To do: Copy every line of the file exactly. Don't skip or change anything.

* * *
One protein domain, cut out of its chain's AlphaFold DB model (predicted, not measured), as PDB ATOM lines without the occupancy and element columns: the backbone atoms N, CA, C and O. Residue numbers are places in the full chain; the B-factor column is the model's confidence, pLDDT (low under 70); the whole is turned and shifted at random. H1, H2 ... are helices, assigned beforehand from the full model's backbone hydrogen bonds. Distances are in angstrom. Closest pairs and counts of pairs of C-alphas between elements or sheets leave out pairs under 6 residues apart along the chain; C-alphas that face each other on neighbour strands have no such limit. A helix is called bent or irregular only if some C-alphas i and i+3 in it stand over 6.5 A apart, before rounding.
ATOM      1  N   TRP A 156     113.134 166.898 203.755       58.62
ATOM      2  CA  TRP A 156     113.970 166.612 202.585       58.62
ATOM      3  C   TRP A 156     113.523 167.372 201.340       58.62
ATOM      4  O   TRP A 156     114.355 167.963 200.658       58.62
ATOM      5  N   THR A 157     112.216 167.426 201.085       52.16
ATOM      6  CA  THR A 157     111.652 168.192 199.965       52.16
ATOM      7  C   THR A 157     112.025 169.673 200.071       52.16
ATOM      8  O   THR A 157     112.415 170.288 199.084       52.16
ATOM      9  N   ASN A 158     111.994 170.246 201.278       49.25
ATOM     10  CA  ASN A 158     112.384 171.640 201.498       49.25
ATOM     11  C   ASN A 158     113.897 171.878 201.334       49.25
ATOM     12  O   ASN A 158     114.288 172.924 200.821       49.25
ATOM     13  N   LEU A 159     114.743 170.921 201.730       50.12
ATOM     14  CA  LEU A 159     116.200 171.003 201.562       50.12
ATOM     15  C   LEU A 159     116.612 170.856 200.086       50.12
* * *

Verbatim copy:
One protein domain, cut out of its chain's AlphaFold DB model (predicted, not measured), as PDB ATOM lines without the occupancy and element columns: the backbone atoms N, CA, C and O. Residue numbers are places in the full chain; the B-factor column is the model's confidence, pLDDT (low under 70); the whole is turned and shifted at random. H1, H2 ... are helices, assigned beforehand from the full model's backbone hydrogen bonds. Distances are in angstrom. Closest pairs and counts of pairs of C-alphas between elements or sheets leave out pairs under 6 residues apart along the chain; C-alphas that face each other on neighbour strands have no such limit. A helix is called bent or irregular only if some C-alphas i and i+3 in it stand over 6.5 A apart, before rounding.
ATOM      1  N   TRP A 156     113.134 166.898 203.755       58.62
ATOM      2  CA  TRP A 156     113.970 166.612 202.585       58.62
ATOM      3  C   TRP A 156     113.523 167.372 201.340       58.62
ATOM      4  O   TRP A 156     114.355 167.963 200.658       58.62
ATOM      5  N   THR A 157     112.216 167.426 201.085       52.16
ATOM      6  CA  THR A 157     111.652 168.192 199.965       52.16
ATOM      7  C   THR A 157     112.025 169.673 200.071       52.16
ATOM      8  O   THR A 157     112.415 170.288 199.084       52.16
ATOM      9  N   ASN A 158     111.994 170.246 201.278       49.25
ATOM     10  CA  ASN A 158     112.384 171.640 201.498       49.25
ATOM     11  C   ASN A 158     113.897 171.878 201.334       49.25
ATOM     12  O   ASN A 158     114.288 172.924 200.821       49.25
ATOM     13  N   LEU A 159     114.743 170.921 201.730       50.12
ATOM     14  CA  LEU A 159     116.200 171.003 201.562       50.12
ATOM     15  C   LEU A 159     116.612 170.856 200.086       50.12